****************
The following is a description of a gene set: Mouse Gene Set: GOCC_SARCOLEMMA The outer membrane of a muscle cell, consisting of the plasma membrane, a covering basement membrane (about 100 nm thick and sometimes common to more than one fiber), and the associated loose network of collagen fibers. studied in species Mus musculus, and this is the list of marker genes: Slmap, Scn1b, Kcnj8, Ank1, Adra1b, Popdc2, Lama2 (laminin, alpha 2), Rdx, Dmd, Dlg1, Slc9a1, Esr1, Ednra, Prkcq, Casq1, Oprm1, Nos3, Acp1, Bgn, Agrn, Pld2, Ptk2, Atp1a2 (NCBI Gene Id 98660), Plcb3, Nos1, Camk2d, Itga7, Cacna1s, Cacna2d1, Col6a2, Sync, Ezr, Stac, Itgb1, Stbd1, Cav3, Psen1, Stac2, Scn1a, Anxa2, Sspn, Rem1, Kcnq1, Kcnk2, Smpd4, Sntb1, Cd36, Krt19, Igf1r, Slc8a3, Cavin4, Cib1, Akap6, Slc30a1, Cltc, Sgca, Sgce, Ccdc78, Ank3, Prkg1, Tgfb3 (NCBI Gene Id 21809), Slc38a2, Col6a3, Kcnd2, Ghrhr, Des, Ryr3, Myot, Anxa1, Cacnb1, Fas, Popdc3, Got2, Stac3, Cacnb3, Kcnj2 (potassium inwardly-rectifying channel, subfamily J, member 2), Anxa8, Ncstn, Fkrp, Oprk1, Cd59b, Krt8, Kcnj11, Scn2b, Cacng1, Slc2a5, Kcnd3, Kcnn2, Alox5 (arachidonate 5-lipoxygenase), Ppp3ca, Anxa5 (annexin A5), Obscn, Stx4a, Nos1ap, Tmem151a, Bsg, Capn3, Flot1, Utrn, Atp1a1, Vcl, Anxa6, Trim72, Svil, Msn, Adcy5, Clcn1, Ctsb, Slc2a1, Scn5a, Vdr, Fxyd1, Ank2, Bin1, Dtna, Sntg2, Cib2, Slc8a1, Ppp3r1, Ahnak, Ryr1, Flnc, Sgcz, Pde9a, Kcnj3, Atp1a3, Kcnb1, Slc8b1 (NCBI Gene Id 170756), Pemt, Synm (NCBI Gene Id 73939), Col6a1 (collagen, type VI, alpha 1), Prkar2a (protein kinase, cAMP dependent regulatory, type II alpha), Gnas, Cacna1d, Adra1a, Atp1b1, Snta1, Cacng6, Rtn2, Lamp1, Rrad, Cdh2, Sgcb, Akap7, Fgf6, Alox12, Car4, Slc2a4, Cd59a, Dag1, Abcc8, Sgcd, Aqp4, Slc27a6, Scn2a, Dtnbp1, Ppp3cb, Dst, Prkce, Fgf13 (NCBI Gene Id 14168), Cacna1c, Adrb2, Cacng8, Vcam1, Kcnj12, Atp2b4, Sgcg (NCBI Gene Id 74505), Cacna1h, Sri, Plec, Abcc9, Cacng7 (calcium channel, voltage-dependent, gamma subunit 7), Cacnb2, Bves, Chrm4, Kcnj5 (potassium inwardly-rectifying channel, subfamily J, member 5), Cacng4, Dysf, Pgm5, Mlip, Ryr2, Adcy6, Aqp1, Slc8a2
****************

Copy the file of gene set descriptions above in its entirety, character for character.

The following is a description of a gene set: Mouse Gene Set: GOCC_SARCOLEMMA The outer membrane of a muscle cell, consisting of the plasma membrane, a covering basement membrane (about 100 nm thick and sometimes common to more than one fiber), and the associated loose network of collagen fibers. studied in species Mus musculus, and this is the list of marker genes: Slmap, Scn1b, Kcnj8, Ank1, Adra1b, Popdc2, Lama2 (laminin, alpha 2), Rdx, Dmd, Dlg1, Slc9a1, Esr1, Ednra, Prkcq, Casq1, Oprm1, Nos3, Acp1, Bgn, Agrn, Pld2, Ptk2, Atp1a2 (NCBI Gene Id 98660), Plcb3, Nos1, Camk2d, Itga7, Cacna1s, Cacna2d1, Col6a2, Sync, Ezr, Stac, Itgb1, Stbd1, Cav3, Psen1, Stac2, Scn1a, Anxa2, Sspn, Rem1, Kcnq1, Kcnk2, Smpd4, Sntb1, Cd36, Krt19, Igf1r, Slc8a3, Cavin4, Cib1, Akap6, Slc30a1, Cltc, Sgca, Sgce, Ccdc78, Ank3, Prkg1, Tgfb3 (NCBI Gene Id 21809), Slc38a2, Col6a3, Kcnd2, Ghrhr, Des, Ryr3, Myot, Anxa1, Cacnb1, Fas, Popdc3, Got2, Stac3, Cacnb3, Kcnj2 (potassium inwardly-rectifying channel, subfamily J, member 2), Anxa8, Ncstn, Fkrp, Oprk1, Cd59b, Krt8, Kcnj11, Scn2b, Cacng1, Slc2a5, Kcnd3, Kcnn2, Alox5 (arachidonate 5-lipoxygenase), Ppp3ca, Anxa5 (annexin A5), Obscn, Stx4a, Nos1ap, Tmem151a, Bsg, Capn3, Flot1, Utrn, Atp1a1, Vcl, Anxa6, Trim72, Svil, Msn, Adcy5, Clcn1, Ctsb, Slc2a1, Scn5a, Vdr, Fxyd1, Ank2, Bin1, Dtna, Sntg2, Cib2, Slc8a1, Ppp3r1, Ahnak, Ryr1, Flnc, Sgcz, Pde9a, Kcnj3, Atp1a3, Kcnb1, Slc8b1 (NCBI Gene Id 170756), Pemt, Synm (NCBI Gene Id 73939), Col6a1 (collagen, type VI, alpha 1), Prkar2a (protein kinase, cAMP dependent regulatory, type II alpha), Gnas, Cacna1d, Adra1a, Atp1b1, Snta1, Cacng6, Rtn2, Lamp1, Rrad, Cdh2, Sgcb, Akap7, Fgf6, Alox12, Car4, Slc2a4, Cd59a, Dag1, Abcc8, Sgcd, Aqp4, Slc27a6, Scn2a, Dtnbp1, Ppp3cb, Dst, Prkce, Fgf13 (NCBI Gene Id 14168), Cacna1c, Adrb2, Cacng8, Vcam1, Kcnj12, Atp2b4, Sgcg (NCBI Gene Id 74505), Cacna1h, Sri, Plec, Abcc9, Cacng7 (calcium channel, voltage-dependent, gamma subunit 7), Cacnb2, Bves, Chrm4, Kcnj5 (potassium inwardly-rectifying channel, subfamily J, member 5), Cacng4, Dysf, Pgm5, Mlip, Ryr2, Adcy6, Aqp1, Slc8a2